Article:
The Secrets Of Whole Foods
Fast Company visits a Whole Foods in Manhattan to explain how the store creates the illusion of freshness:
The prices for the flowers, as for all the fresh fruits and vegetables, are scrawled in chalk on fragments of black slate ... It's as if the farmer pulled up in front of Whole Foods just this morning, unloaded his produce, then hopped back in his flatbed truck to drive back upstate to his country farm. The dashed-off scrawl also suggests the price changes daily, just as it might at a roadside farm stand or local market. But in fact, most of the produce was flown in days ago, its price set at the Whole Foods corporate headquarters in Texas. Not only do the prices stay fixed, but what might look like chalk on the board is actually indelible; the signs have been mass-produced in a factory. ...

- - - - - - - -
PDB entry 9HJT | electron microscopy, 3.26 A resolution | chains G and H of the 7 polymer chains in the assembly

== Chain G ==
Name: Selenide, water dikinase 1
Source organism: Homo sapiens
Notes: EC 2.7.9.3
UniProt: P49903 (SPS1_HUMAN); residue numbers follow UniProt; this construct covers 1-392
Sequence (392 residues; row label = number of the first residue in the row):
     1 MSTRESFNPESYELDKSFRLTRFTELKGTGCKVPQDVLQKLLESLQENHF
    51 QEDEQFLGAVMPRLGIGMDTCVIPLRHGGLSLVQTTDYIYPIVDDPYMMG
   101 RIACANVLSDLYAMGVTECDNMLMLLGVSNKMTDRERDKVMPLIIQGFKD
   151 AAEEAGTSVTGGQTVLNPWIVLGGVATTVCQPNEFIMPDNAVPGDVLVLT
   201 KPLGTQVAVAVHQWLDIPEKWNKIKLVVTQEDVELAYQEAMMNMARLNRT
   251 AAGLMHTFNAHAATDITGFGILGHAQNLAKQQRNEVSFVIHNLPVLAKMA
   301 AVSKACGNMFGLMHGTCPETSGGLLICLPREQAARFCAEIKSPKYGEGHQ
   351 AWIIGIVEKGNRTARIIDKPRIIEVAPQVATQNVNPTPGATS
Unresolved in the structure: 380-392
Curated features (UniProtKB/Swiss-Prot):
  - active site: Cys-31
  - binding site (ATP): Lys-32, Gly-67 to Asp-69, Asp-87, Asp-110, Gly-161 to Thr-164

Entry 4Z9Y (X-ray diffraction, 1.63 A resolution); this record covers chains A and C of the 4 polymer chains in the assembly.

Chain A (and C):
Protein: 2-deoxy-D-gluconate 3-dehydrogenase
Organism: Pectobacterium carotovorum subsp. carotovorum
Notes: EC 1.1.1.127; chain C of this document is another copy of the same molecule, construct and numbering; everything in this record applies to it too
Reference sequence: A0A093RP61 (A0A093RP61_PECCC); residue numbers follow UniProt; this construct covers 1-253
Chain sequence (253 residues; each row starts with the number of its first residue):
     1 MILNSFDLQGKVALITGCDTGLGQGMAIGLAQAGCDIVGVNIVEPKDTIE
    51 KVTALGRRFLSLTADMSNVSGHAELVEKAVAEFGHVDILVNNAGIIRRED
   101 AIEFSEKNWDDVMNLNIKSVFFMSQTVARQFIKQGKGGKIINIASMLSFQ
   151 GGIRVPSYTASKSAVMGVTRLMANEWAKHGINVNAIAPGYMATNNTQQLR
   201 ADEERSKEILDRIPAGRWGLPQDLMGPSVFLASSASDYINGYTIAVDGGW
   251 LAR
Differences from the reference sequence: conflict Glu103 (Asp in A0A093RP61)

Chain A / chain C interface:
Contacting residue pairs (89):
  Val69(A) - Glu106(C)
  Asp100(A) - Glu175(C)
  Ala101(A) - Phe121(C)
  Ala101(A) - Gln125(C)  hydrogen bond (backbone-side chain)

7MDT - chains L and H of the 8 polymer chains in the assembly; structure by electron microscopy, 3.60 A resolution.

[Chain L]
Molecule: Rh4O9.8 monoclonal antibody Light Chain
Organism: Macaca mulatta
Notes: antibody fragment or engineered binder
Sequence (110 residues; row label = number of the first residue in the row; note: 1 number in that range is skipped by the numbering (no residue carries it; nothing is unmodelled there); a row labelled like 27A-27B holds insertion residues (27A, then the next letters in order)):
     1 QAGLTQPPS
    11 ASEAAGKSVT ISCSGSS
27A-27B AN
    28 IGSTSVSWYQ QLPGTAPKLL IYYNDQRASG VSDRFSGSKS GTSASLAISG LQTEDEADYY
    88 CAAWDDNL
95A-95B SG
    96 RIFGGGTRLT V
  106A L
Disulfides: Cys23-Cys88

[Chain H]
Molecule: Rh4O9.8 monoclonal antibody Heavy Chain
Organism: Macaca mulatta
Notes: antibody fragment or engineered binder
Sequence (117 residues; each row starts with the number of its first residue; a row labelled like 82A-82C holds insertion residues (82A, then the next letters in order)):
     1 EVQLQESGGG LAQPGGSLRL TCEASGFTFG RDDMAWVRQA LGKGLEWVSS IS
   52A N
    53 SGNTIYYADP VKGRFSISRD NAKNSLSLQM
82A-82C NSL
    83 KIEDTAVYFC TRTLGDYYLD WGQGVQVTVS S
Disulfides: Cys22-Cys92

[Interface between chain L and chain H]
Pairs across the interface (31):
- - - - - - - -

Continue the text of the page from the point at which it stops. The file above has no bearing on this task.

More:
Then there's those cardboard boxes with anywhere from eight to ten fresh cantaloupes packed inside each one. These boxes could have been unpacked easily by any one of Whole Foods' employees, but they're left that way on purpose. Why? ... to reinforce the idea of old-time simplicity. ... In fact, it's one humongous cardboard box with fissures cut carefully down the side that faces consumers ... to make it appear as though this one giant cardboard box is made up of multiple stacked boxes.
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